HP sues seven optical drive makers over price-fixing

They used CES as cover to coordinate on prices, HP claims

Hewlett-Packard has filed a lawsuit against seven leading optical disk drive makers, claiming they conspired to artificially inflate disk drive prices over a six-year period.

The suit was filed Thursday in the federal southern district court of Houston against seven companies and their optical disk drive (ODD) subsidiaries, including Toshiba, Samsung, Sony, Panasonic, NEC, TEAC and Quanta Storage.

In a statement to Computerworld about the move, HP said it takes "price-fixing very seriously and intends to pursue its rights aggressively in this and in other price-fixing litigation."

None of the companies named in the lawsuit responded to requests for comment.

The lawsuit claims the conspiracy to drive up prices took place from at least Jan. 1, 2004 through Jan. 1, 2010, when "almost all forms of home entertainment and data storage were on optical discs."

"During the conspiracy period, defendants and their co-conspirators controlled more than 90% of the ODD market," the filing said. "Additionally, defendants and their co-conspirators belong to or control patent pools that effectively deter entry into the ODD market by imposing high licensing costs on required technology."

In its court filing, HP named the 3C DVD Patent Group, which covers patents related to the Blu-ray format, and several patent pools related to CD technology.

The lawsuit revolves around the sale of Blu-ray, DVD and CD drives by the various corporations to computer equipment manufacturers, such as desktop, laptop and external device makers, including HP.

HP claims the companies engaged in a series of "integrated and overlapping" anticompetitive acts that included price rigging among equipment manufacturers, and exchanging confidential information from HP related to its prices, sales, disk production and bidding strategies.

The ODD makers also used trade shows and events such as the Consumer Electronics Show (CES) and the Optical Storage Symposium as "cover" to communicate competitive information and hammer out anticompetitive agreements, HP charged. They then used the information to coordinate their drive prices and even entered into agreements to set prices for disk drives sold to computer manufacturers in the U.S.

"HP paid higher prices for [optical disk drives] than it would have paid in a competitive market as a direct result of defendants' and their co-conspirators' unlawful conduct," the suit argues. "HP brings this action to recover for injury to its business and property arising from billions of dollars of purchases of optical disk drives... at artificially inflated prices over several years."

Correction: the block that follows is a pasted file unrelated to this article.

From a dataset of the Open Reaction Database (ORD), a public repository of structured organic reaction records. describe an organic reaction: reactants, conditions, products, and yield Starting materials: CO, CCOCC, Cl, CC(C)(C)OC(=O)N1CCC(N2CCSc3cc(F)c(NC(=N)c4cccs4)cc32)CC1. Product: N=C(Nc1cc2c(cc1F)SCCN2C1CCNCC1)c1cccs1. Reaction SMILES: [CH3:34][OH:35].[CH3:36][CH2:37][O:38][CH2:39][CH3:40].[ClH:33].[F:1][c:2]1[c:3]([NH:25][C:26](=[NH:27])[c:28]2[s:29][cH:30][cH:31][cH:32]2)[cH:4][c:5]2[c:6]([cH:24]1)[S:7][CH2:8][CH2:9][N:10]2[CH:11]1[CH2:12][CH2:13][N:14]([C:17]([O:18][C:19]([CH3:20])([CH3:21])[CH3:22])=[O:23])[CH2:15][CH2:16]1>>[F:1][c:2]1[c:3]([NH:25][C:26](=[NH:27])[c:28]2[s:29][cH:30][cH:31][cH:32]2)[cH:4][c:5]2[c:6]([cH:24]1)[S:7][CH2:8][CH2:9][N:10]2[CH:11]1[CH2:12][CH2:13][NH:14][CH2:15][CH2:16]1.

HP is seeking unspecified damages and a court injunction against the companies.

HP cited a plea agreement that arose from a criminal case brought by the U.S. government against a joint venture involving Hitachi and LG Electronics (HLDS). In that agreement, signed Nov. 8, 2011, HLDS admitted that it had engaged in "felonious price-fixing conduct with co-conspirators," between November 2005 and March 2009.

"Many defendants and co-conspirators named in this complaint have a history of engaging in anticompetitive conduct, including price-fixing conduct for electronic component parts used in computers that HP manufactured and sold, such as [DRAM], [LCD displays], and cathode ray tubes," HP wrote in its filing.

HP alleges violations by the optical disk makers of both the Sherman Antitrust Act and the Clayton Act, which regulates industry practices that may be detrimental to fair competition. Additionally, HP said the alleged price fixing also violated the California Cartwright Antitrust Act, which mirrors federal anti-competitive statutes.

Lucas Mearian covers storage, disaster recovery and business continuity, financial services infrastructure and health care IT for Computerworld. Follow Lucas on Twitter at  @lucasmearian or subscribe to Lucas's RSS feed . His e-mail address is lmearian@computerworld.com.

See more by Lucas Mearian on Computerworld.com.

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